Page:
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arturo28mx

Variability in supposedly "identical" shafts

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To get an idea of the actual flex of a shaft I take a golf club in my hands, one hand holding the shaft right next to the hosel, the other hand holding the shaft right next to the grip, thumbs underneath, and applying a certain force and observing how much the shaft bows. The difference between a regular and a stiff shaft is usually very evident, as the stiff flex bows less and presents more resistance than a regular flex. I know this is not a very scientific test but with a little practice it gives good approximate  and consistent results, at least in my experience.

Well, the other day I was at a local golf store and grabbed three "identical" Titleist 913 D2 drivers, 9.5 degrees and Diamana Blue 62 shaft in regular flex. I did my usual flex test and guess what, one of the three shafts was considerably stiffer than the other two. More like a "stiff" than a "regular". I repeated the test several times and there was no doubt one of the shafts was a lot stiffer even though all three were marked "regular".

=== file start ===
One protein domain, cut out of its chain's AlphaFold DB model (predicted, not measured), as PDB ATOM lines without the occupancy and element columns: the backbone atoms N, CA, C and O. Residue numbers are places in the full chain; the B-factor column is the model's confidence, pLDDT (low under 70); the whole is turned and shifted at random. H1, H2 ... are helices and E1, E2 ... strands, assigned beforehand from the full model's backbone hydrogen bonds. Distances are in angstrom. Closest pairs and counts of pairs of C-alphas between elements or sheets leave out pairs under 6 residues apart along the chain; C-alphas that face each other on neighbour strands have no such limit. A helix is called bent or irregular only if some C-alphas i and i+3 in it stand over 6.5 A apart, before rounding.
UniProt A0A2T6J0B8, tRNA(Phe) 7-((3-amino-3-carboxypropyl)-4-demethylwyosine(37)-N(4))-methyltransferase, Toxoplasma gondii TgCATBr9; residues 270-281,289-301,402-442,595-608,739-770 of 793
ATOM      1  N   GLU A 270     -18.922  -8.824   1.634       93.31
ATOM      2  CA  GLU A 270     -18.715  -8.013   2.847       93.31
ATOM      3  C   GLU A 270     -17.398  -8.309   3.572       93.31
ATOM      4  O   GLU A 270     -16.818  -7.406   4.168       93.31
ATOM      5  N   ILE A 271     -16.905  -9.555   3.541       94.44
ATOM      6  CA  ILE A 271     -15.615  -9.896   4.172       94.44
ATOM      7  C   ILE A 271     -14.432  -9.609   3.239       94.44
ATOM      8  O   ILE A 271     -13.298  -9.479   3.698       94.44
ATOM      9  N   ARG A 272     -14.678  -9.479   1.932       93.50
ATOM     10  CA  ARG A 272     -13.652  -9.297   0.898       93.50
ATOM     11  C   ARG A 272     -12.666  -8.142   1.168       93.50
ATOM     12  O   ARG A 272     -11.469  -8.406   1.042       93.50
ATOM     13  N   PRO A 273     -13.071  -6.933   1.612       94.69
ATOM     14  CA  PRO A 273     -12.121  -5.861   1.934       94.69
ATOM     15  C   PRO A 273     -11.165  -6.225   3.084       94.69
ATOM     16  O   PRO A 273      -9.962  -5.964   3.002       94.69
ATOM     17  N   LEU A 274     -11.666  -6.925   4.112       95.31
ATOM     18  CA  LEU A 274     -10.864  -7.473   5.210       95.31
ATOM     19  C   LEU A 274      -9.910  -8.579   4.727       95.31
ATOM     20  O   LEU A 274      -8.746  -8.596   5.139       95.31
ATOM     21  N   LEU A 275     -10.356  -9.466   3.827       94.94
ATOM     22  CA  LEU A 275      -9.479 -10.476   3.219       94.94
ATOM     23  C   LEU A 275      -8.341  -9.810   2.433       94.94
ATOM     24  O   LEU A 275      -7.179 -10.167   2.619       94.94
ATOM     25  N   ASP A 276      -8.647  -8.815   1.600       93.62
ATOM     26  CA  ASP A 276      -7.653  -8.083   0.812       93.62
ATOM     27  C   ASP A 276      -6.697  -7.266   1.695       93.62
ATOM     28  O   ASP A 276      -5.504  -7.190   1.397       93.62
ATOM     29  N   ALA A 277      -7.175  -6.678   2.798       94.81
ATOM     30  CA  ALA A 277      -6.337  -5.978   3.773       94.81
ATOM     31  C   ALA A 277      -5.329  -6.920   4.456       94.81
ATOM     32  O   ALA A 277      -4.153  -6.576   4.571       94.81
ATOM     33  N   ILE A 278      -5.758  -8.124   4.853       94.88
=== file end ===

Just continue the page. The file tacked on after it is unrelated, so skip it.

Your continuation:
When I got home I checked on a couple of Ping i20 drivers I own, both "identical" 9.5 degrees and "regular" flex. Again, one of the shafts was considerably stiffer than the other. I had noticed they played differently (one launched lower) but did not pay much attention to it and thought it was due to a loft variation in the heads.

I knew the actual loft of driver heads often varies by one degree or more in relation to what is stamped on the head, but now I see the shafts can also show a great variability in their flex.

Anyway, just wanted to share this experience.

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As with all manufacturing processes, you cannot get identical shafts.

That is why pros try out many different shafts of "identical" specs to find one that works for them.

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